Publication: Personel Psychology
Article: Understanding the impact of personality traits on individuals’ turnover decisions: a meta-analytic path model.
Blogger: Katie O’Brien
Apparently, it can! While the rest of us who study turnover have been looking mostly at environmental influences that lead people to quit, Ryan Zimmerman has been collecting a stash of personality variables. In the latest issue of Personnel Psychology, Zimmerman presented a meta-analysis and path model of 86 empirical studies published in the past few decades that have any connection between personality and turnover. Frankly, I’m glad someone’s doing it and eternally thankful it’s not me. Talk about your project from Dante’s Inferno – this kind of research project has its own circle of hell. Anyway, enough with my methodology nightmares, let’s get to the juice.
In a nutshell, of the Big Five personality traits (openness to experience, conscientiousness, extraversion, emotional stability, and agreeableness), emotional stability and conscientiousness had the largest negative effect on intentions to quit.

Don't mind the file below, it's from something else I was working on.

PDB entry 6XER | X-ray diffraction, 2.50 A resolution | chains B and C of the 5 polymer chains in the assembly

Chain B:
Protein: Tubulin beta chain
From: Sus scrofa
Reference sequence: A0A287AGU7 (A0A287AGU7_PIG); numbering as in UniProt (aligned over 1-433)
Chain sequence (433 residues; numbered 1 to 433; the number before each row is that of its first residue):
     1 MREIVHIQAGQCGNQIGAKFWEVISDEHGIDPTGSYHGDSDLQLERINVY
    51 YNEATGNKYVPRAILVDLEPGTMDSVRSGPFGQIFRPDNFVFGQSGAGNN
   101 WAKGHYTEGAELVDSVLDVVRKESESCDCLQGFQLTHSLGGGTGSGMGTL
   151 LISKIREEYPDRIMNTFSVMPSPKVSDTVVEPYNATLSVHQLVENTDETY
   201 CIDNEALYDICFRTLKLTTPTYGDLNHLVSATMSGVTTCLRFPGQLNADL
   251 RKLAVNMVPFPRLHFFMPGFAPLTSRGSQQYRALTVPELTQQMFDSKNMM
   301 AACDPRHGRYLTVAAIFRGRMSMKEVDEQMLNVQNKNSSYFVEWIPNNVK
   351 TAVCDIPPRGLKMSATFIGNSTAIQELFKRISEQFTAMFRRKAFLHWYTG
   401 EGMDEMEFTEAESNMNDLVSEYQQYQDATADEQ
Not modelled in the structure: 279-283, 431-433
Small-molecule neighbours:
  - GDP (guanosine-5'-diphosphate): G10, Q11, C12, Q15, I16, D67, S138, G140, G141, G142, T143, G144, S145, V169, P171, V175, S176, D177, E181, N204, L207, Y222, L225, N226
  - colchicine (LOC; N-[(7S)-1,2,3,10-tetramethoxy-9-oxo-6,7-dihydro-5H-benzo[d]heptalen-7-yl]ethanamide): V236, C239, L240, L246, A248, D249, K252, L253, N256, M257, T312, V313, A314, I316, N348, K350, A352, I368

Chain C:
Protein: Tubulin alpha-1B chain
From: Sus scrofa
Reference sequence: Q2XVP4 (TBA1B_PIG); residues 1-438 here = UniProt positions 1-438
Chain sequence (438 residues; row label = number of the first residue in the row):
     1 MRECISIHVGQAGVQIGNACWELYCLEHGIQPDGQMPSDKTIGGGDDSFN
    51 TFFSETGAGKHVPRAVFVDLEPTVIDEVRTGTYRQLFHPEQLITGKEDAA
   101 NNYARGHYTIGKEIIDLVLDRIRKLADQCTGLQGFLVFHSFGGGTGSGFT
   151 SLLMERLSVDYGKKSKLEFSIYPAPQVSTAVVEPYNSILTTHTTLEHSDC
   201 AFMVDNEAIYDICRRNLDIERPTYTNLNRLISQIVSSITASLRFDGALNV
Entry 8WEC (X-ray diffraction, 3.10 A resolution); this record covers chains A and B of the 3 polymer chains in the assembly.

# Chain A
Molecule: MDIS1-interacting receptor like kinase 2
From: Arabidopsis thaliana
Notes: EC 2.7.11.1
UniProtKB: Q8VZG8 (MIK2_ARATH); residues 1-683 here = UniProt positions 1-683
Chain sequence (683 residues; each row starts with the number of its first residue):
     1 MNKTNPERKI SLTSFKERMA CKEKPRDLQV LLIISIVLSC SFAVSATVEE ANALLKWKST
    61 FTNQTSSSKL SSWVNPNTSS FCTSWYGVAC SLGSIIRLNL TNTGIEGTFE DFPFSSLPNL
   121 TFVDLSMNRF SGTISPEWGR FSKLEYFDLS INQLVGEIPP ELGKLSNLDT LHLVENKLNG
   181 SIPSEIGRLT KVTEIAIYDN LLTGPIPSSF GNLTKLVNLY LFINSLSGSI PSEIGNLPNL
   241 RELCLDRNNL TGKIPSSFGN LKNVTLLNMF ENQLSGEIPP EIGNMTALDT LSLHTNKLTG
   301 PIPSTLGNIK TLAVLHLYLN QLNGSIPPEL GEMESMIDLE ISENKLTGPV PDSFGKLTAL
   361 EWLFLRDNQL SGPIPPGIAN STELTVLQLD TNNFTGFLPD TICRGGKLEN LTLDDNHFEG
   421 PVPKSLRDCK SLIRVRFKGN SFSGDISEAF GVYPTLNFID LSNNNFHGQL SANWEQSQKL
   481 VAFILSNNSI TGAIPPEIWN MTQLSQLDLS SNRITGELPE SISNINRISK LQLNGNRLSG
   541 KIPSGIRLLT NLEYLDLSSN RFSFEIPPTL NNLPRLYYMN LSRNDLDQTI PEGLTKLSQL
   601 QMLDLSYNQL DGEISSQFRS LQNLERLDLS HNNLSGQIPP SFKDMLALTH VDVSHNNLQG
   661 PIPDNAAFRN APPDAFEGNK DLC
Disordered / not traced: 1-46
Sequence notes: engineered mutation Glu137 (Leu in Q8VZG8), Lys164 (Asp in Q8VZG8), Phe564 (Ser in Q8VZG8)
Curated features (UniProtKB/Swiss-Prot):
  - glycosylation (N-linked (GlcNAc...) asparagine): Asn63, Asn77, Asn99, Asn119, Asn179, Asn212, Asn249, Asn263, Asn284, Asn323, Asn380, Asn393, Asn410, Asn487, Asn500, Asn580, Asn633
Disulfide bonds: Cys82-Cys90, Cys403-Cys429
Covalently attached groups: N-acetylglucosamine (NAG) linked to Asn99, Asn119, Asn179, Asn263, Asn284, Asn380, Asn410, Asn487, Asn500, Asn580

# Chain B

And, those two traits plus agreeableness had the largest negative connection to actually quitting. Surprise, surprise, people who are neurotic want to quit more than emotionally stable people, and people who are conscientious and agreeable aren’t likely to quit their jobs. In this study, Zimmerman was also able to link lots of these predictors together in a (neurotic + poor job performance review = sayonara) kind of way, but the crux of the useful information is that we can possibly predict and then lower turnover by knowing things about an applicant/employee’s personality. That’s some pretty cool news.